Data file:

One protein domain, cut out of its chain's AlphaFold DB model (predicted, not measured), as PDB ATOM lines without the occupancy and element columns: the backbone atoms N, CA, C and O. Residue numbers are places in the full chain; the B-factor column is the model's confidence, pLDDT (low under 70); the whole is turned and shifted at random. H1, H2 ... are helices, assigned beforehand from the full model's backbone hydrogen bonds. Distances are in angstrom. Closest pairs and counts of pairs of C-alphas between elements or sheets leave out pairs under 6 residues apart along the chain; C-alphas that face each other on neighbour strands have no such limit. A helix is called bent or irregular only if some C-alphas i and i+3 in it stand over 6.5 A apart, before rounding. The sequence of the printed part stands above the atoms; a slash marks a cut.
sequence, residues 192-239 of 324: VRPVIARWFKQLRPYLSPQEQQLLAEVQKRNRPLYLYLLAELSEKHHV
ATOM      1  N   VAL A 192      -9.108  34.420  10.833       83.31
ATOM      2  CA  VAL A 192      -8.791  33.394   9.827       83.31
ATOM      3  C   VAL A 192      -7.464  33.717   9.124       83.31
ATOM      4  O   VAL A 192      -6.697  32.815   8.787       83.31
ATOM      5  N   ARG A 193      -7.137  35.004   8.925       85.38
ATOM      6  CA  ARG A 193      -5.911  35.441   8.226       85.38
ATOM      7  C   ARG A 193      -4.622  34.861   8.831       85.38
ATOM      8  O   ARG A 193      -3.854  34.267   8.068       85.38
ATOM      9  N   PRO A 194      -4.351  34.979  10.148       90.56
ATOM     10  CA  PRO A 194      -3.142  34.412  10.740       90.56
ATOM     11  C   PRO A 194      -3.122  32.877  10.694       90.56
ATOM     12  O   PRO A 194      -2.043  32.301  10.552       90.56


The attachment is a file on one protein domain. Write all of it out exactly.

One protein domain, cut out of its chain's AlphaFold DB model (predicted, not measured), as PDB ATOM lines without the occupancy and element columns: the backbone atoms N, CA, C and O. Residue numbers are places in the full chain; the B-factor column is the model's confidence, pLDDT (low under 70); the whole is turned and shifted at random. H1, H2 ... are helices, assigned beforehand from the full model's backbone hydrogen bonds. Distances are in angstrom. Closest pairs and counts of pairs of C-alphas between elements or sheets leave out pairs under 6 residues apart along the chain; C-alphas that face each other on neighbour strands have no such limit. A helix is called bent or irregular only if some C-alphas i and i+3 in it stand over 6.5 A apart, before rounding. The sequence of the printed part stands above the atoms; a slash marks a cut.
sequence, residues 192-239 of 324: VRPVIARWFKQLRPYLSPQEQQLLAEVQKRNRPLYLYLLAELSEKHHV
ATOM      1  N   VAL A 192      -9.108  34.420  10.833       83.31
ATOM      2  CA  VAL A 192      -8.791  33.394   9.827       83.31
ATOM      3  C   VAL A 192      -7.464  33.717   9.124       83.31
ATOM      4  O   VAL A 192      -6.697  32.815   8.787       83.31
ATOM      5  N   ARG A 193      -7.137  35.004   8.925       85.38
ATOM      6  CA  ARG A 193      -5.911  35.441   8.226       85.38
ATOM      7  C   ARG A 193      -4.622  34.861   8.831       85.38
ATOM      8  O   ARG A 193      -3.854  34.267   8.068       85.38
ATOM      9  N   PRO A 194      -4.351  34.979  10.148       90.56
ATOM     10  CA  PRO A 194      -3.142  34.412  10.740       90.56
ATOM     11  C   PRO A 194      -3.122  32.877  10.694       90.56
ATOM     12  O   PRO A 194      -2.043  32.301  10.552       90.56